11 Free Speech  Free speech issue is how to balance the constitutional right to free expression and the trustworthiness of information used by stakeholders to take action (e.g. make a purchase, seek employment)  Legal basis is 1 st amendment to the Constitution  Business have often relied on right to free speech to promote their advertising yet this can lead to questions of respect for others  This is particularly true in other countries where standards for advertising may be different

12 Marketing to Children  American Psychological Association has expressed grave concern over effect of advertising on children  40,000 advertisements per year are targeted at children  Alliance for American Advertising, formed by major food companies (e.g. General Mills, Kellogg and Kraft) promoted its rights to advertising AND its willingness to police itself  Children’s Advertising Review Unit, industry group that monitors children’s advertising, has guidelines that food companies should advertise truthfully with appropriate messages children can understand  Many food producers follow the Review Unit’s self- regulatory standards

13 Special Issue: Government Regulation of Tobacco Advertising  Should tobacco advertising – particularly ads aimed at underage smokers – be regulated or even banned by the government?  Question asked by many stakeholder groups over the years  National Association of Attorneys General and tobacco industry 1998 settlement provided for significant restrictions on media marketing  Examples include prohibiting all advertising targeting youth and stopping marketing through clothing logos  Some positive effects have been seen since agreement

14 Special Issue: Government Regulation of Tobacco Advertising  Governments of other countries have also tried to regulate tobacco industry  In 2002 European Union health ministers voted to outlaw most tobacco advertising

15 Special Issue: Government Regulation of Tobacco Advertising  World Health Organization sponsored global effort to limit or prohibit tobacco advertising  In 2005 the world’s first anti-smoking treaty came into force, the Framework Convention on Tobacco Control (FCTC)  Signed by 168 countries as of May 2006  Ratifying countries were obligated to Establish strict health warnings on cigarettes and ban tobacco advertising and sponsorship Outlaw misleading marketing terms, like light and mild Increase efforts to reduce exposure to second-hand smoke

16 Ethical and Social Responsibility in the Media Industry  The media, like any other business, is subject to ethical and social responsibilities  Issues particularly relevant to the media industry  Issues of decency in broadcasting  Diversity in portrayal of women and minorities  Presentation of fair and balanced view of the issues

17 Issues in Decency in Broadcasting  Has been series of relevant government rulings:  1969: U.S. Supreme Court ruled free-speech protections for broadcasters narrower than publishers  1978: Supreme Court upheld FCC ban on indecencies  1995: Indecency ban validated by a Federal appeals court but limited time to between 6 a.m. and 10 p.m.  Despite government rulings, 2005 Kaiser Family Foundation study found 70% of all TV shows include some sexual content  Active monitoring by FCC has caused industry to develop self-regulatory practices  Despite industry’s attempts at self-regulation, Broadcast Decency Law passed in June 2006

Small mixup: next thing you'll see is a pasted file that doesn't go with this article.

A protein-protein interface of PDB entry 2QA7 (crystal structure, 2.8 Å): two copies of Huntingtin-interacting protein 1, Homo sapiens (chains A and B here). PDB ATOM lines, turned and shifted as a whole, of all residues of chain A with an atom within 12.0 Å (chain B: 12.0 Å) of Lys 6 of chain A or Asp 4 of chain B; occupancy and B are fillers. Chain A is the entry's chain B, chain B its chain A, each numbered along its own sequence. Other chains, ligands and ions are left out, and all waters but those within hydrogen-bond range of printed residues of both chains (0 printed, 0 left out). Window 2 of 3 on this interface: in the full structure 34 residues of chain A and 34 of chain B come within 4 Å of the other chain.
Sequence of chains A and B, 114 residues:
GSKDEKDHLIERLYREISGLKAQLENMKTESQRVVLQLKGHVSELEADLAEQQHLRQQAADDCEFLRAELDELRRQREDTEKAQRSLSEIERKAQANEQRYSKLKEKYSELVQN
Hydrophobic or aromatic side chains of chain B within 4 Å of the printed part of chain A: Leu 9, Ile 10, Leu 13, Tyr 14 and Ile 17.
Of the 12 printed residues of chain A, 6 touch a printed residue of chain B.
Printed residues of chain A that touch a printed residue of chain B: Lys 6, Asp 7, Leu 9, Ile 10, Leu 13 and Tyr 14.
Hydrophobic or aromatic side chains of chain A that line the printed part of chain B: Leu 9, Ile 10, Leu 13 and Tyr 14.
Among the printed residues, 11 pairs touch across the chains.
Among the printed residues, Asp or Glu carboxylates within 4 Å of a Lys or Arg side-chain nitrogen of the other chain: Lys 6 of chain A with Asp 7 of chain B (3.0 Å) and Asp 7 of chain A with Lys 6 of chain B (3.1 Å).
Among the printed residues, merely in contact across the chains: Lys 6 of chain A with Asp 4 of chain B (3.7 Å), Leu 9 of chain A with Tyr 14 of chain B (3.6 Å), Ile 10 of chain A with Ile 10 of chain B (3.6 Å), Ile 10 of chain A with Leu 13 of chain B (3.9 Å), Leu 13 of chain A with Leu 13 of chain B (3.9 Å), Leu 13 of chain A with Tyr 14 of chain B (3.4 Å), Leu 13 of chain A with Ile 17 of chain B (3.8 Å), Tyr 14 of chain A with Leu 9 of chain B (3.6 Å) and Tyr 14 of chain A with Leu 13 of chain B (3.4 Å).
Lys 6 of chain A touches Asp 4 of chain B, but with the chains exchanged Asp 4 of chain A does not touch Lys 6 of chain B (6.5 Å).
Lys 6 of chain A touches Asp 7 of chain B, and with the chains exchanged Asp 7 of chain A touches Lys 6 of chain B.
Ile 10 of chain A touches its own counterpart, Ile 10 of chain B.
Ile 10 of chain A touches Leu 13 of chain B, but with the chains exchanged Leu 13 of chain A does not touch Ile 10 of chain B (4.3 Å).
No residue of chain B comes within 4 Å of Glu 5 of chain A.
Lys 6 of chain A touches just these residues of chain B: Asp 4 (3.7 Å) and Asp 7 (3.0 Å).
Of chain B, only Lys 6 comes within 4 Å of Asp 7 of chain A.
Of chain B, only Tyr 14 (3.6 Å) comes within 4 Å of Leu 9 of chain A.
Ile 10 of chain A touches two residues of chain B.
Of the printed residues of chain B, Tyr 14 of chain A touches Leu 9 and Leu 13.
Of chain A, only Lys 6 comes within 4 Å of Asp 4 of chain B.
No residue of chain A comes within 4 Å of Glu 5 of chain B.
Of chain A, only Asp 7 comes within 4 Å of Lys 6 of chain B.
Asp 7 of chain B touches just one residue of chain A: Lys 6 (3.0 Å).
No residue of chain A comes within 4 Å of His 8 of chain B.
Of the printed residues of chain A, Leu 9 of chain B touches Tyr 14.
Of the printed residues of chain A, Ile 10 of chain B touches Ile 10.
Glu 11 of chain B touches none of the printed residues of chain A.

18 Portrayal of Diversity in the Media  Question of whether various social groups are portrayed in a biased or discriminatory light in the media  Are ethnic groups portrayed as second-class citizens?  Are women only portrayed in a subservient role?  Have been some steps towards greater diversity in characters in prime time shows, but issues remain  Advertising revenues and good time slots tend to still go to mainstream shows  Has also been some positive movements in depiction of women in advertising  Starting to use “everyday” women as opposed to super thin, super tall models

19 The Fairness and Balance Issue  Fairness and balance issue is about how the media reports business activities  Pro-business organizations and business leaders claim coverage of business activities is unfair and that media does not provide adequate information for viewers to make informed decisions  FCC, from , was entrusted with enforcing the Fairness Doctrine  Required television and radio broadcasters to cover both sides of important or controversial issues and to give the opportunity for contrasting viewpoints to be aired  Gave FCC authority to rule on the fairness of broadcasts  Law was repealed in 1987

20 The Fairness and Balance Issue  Study by Pinnacle Worldwide, independent PR firm, whether media portrays business fairly  Reported significant differences in opinion between business and media executives  For example, business executives rated their ethical behavior as an 80 on a 100 point scale; media leaders gave business a 30 point rating  Pinnacle advised businesses to seek out or generate opportunities to communicate their values and principles through the media  “Too many businesses appear to be taking an ostrich position” Jerry Klein, President of Pinnacle Worldwide